5 Especially Useful Amish Home Features
Amish homes have certain features that you’ll tend to see over and over again, due to how useful they are. The following are all features I made use of – and found myself appreciating, some more than others – on my latest visit staying with Amish friends in Pennsylvania.
Useful features found in Amish homes
1. Heating stove in basement – This is how many Amish homes are heated. The hot air pumps up through floor vents. These floor vents attract chilly humans. You might find various family members gathered around them in the morning warming their feet.
What was interesting about my recent stay with one friend in their “new” home (an old farmhouse, but new for them) is that one day I found this friend pouring water down through the floor vent. This was to create some humidity and keep the air from drying out too much. Didn’t even have to go downstairs to do it.
2. Entryway sink – The entryway sink is especially useful for washing your hands, even essential. If you have half a dozen boys coming in from working or playing outside, best to get everyone’s hands clean right off the bat as they come in.
This is a feature that you don’t really see in non-Amish homes but a standard one in Amish places.
3. Mud room – You can use this term loosely, it may be part of the entry way or a separate room.
This is where your dirty boots, coats, etc. go, also to keep the mess off of mom’s just-swept floor.
4. Lots of hooks – With both coats AND head coverings needing to be hung, Amish homes tend to have an abundance of hooks, usually in the entryway but in other places as well.
For example in the basement, you may have hooks or simply nails in the overhead floor boards where men can hang their hats during church.
5. Lots of extra blankets – This is one I found myself REALLY appreciating, as the upstairs bedroom room I stayed in at one place was 100% unheated. This was a time of below-freezing temps and waking up to sleet one morning. I generally sleep very well in such conditions – maybe better than in any other – provided there is enough cover.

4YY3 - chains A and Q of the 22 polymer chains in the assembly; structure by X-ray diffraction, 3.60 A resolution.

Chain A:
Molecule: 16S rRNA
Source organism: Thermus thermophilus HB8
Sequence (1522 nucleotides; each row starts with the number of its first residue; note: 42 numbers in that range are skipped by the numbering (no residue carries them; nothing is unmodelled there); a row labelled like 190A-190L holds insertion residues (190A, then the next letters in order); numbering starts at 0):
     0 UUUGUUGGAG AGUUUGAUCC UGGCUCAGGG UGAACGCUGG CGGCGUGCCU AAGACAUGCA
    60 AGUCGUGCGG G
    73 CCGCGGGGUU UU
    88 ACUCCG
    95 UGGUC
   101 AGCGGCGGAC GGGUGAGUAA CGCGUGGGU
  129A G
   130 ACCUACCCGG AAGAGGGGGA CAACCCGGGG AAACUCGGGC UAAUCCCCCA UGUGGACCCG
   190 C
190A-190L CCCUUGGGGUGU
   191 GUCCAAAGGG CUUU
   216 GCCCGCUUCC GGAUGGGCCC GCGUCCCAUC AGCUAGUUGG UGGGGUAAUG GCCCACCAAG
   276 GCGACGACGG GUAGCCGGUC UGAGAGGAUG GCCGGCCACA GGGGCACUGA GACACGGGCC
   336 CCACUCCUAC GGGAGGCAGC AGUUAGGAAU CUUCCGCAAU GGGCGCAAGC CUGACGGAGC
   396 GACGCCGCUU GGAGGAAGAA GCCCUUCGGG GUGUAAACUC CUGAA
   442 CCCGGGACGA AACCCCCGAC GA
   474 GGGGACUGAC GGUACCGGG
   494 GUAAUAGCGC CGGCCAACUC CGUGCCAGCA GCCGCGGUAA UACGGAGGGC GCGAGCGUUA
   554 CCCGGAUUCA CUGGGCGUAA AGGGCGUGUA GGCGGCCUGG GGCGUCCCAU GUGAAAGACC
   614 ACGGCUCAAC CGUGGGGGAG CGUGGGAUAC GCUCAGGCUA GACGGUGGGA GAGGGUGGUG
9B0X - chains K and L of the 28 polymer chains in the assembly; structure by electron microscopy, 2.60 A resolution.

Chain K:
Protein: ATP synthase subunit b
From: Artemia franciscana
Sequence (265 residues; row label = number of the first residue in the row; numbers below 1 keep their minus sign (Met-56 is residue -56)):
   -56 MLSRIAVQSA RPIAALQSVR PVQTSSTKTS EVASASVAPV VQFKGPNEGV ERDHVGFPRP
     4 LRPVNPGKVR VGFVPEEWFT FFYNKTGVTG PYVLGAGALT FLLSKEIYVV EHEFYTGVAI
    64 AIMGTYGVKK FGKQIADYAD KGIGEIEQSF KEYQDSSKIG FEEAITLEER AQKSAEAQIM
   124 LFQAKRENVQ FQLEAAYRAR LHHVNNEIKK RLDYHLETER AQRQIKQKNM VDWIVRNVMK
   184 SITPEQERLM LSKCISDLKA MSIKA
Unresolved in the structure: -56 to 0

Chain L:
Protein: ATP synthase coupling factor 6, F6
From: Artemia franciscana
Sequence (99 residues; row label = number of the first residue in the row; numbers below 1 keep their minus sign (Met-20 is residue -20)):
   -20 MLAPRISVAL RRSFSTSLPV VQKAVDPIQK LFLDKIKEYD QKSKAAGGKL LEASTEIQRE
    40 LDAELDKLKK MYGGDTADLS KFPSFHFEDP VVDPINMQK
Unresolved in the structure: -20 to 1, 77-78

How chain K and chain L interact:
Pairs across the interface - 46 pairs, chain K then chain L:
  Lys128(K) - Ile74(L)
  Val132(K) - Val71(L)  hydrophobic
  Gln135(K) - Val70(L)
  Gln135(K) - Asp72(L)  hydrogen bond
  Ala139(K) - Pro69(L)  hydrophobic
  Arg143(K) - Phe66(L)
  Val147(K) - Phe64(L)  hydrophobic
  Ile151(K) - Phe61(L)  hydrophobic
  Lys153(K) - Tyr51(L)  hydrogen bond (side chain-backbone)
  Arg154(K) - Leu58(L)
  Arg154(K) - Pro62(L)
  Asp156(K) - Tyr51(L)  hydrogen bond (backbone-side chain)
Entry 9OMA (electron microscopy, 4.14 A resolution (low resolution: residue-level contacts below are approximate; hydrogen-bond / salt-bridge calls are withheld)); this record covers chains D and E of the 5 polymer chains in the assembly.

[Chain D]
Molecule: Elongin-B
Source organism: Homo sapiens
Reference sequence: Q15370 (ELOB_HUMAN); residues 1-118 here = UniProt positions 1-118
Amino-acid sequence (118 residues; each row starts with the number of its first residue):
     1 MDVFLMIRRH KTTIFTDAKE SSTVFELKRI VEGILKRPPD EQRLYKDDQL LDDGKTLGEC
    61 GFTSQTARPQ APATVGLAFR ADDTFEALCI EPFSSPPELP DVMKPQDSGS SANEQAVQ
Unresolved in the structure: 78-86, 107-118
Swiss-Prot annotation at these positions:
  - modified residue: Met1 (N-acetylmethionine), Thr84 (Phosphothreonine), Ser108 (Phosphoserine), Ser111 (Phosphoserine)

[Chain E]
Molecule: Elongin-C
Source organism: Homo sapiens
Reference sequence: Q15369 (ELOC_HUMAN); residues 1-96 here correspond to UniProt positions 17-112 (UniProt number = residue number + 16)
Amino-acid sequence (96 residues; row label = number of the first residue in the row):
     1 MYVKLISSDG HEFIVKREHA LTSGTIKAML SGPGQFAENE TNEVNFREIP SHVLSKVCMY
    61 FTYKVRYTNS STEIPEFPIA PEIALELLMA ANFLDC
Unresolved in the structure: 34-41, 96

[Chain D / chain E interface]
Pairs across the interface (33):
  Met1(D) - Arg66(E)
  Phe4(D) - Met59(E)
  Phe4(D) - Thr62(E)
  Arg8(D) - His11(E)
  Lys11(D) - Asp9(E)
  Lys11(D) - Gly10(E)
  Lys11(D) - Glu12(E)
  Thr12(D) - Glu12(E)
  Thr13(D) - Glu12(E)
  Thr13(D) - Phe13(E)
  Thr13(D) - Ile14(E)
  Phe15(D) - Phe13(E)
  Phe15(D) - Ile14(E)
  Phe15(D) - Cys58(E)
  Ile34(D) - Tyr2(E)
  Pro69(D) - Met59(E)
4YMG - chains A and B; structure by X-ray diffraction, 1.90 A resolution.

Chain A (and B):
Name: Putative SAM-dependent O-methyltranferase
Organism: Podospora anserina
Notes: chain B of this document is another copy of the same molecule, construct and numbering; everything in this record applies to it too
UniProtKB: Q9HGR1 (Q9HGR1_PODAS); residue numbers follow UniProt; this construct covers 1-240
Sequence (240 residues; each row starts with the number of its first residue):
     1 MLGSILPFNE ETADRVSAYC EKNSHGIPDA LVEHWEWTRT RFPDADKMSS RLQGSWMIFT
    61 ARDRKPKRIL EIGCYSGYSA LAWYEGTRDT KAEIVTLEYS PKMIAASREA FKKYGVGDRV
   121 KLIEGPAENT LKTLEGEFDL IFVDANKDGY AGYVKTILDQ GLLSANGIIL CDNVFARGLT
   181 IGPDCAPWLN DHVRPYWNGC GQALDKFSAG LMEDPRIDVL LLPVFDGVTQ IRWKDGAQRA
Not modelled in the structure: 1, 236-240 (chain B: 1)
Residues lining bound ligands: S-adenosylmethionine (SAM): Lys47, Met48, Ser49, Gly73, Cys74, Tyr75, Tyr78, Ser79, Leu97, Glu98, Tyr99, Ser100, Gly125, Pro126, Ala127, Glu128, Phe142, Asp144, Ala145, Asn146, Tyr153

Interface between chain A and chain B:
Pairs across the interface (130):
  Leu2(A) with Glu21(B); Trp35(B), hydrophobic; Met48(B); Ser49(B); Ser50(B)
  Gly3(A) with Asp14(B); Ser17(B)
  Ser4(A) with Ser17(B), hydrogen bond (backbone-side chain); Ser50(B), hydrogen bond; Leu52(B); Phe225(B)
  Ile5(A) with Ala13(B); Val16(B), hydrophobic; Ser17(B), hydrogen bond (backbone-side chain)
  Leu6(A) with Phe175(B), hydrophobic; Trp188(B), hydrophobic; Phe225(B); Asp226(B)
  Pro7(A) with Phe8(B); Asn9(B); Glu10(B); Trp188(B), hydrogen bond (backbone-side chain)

I didn’t actually count, but I would guess I was under around four to six bed coverings including a quilt and regular old blankets. None of this, of course, will spare you the painful moments when you’re compeleld to emerge into the early-morning darkness from said sanctuary. But they sure make for a good night’s rest.
What else could go on this list?
Both my grandparents always had a pot of water on a heat register.
My hubby’s grandfather lived in Coal Township PA. No heat at night, but grandpa would load the coal stove in the basement at 6AM & it would go from 50 to 80 within minutes. The pile of blankets would soon to overheating by 7 AM, which would ensure the children would be sweating by breakfast. He has many fond memories of his very rustic grandpa’s house. I also remember a more “upgraded” coal stove at my grandparents house. Hauled in by the old coal bucket. But hubby’s grandfather had a special coal delivery door to the basement, where much more coal could be shoveled into the stove at a time, as well as stored. I visited the old coal towns with hubby a few years ago & was fascinated by the still existing coal mountains & the history of those mining towns. No…not Amish history, but it seems everyone in the lower Appalacian region had much in common.
That’s one way to get people up! Sounds like a pleasant one considering the alternatives
Here in Central VA, wood stoves in the basement are common, especially in the country, but usually to supplement the central heating.
Just curious, how far did you have to go for bathroom facilities when you visited in the cold weather under all those blankets? Midnight trips in the cold are the hardest part of unheated houses unless they have plumbing.
Good point, luckily it’s right around the corner from the room where I stay. Once I’m down I try not to get up until the alarm rings though 🙂